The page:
The National Cheese Institute has bestowed its highest honor, the NCI Laureate Award, on Gary Vanic (pictured right), past president and CEO of Great Lakes Cheese Co., Hiram, Ohio. NCI Chairman Ron Dunford (pictured left), president of Schreiber U.S., Schreiber Foods Inc., Green Bay, Wis., presented the award to Vanic this week during a special ceremony at the International Dairy Foods Association’s Dairy Forum 2016 in Phoenix. (It was so wonderful to see so many of you there!)

The NCI Laureate Award recognizes individuals who have made significant contributions to the development and growth of the cheese industry. A panel of industry professionals chooses a winner each year based on the person’s long-term contributions to the industry.

Vanic started his career in the dairy industry at Land O’ Lakes in Minnesota. Over a span of 20 years, he took on a variety of projects and titles, calling himself “the fixer” as he learned every aspect of the dairy business. At the same time, another NCI Laureate, Hans Epprecht, was building his own business, transforming Great Lakes Cheese from a small market stall in Cleveland to one of the largest suppliers of private-label cheeses in the country. When Epprecht was ready to retire in 1999, he chose Vanic as his successor, who accepted, leading Great Lakes Cheese as president and CEO for the next 16 years. During his tenure, Vanic was known for driving innovation and supporting initiatives that helped to define the company’s continued success.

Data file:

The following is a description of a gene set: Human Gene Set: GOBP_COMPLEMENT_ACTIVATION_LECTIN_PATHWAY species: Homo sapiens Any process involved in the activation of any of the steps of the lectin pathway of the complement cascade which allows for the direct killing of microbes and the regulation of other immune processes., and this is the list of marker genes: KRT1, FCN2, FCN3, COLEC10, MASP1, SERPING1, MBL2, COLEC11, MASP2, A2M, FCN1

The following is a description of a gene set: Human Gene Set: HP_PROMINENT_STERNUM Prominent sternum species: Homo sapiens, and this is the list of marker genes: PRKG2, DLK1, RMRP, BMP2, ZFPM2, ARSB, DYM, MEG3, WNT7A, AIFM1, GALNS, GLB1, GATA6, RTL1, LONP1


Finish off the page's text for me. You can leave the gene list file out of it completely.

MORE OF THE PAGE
Including Vanic and Epprecht, other cheese industry pioneers who have won the NCI Laureate Award include Fritz Leeman, Bob Bush, Larry Jensen, Lou Gentine, Mark Johnson, Jerome Schuman, Larry Ferguson, John Jeter, Mark Davis, Wes Allen, Elmer Marth, Max Gonzenbach, Rudy Nef, Betsy Holden, Don Storhoff, Lester Kielsmeier, Norm Olson, Dave Nusbaum, John Nelson, Harold Steinke, Raymond Goldbach, Jack Budahn and Vince Zehren.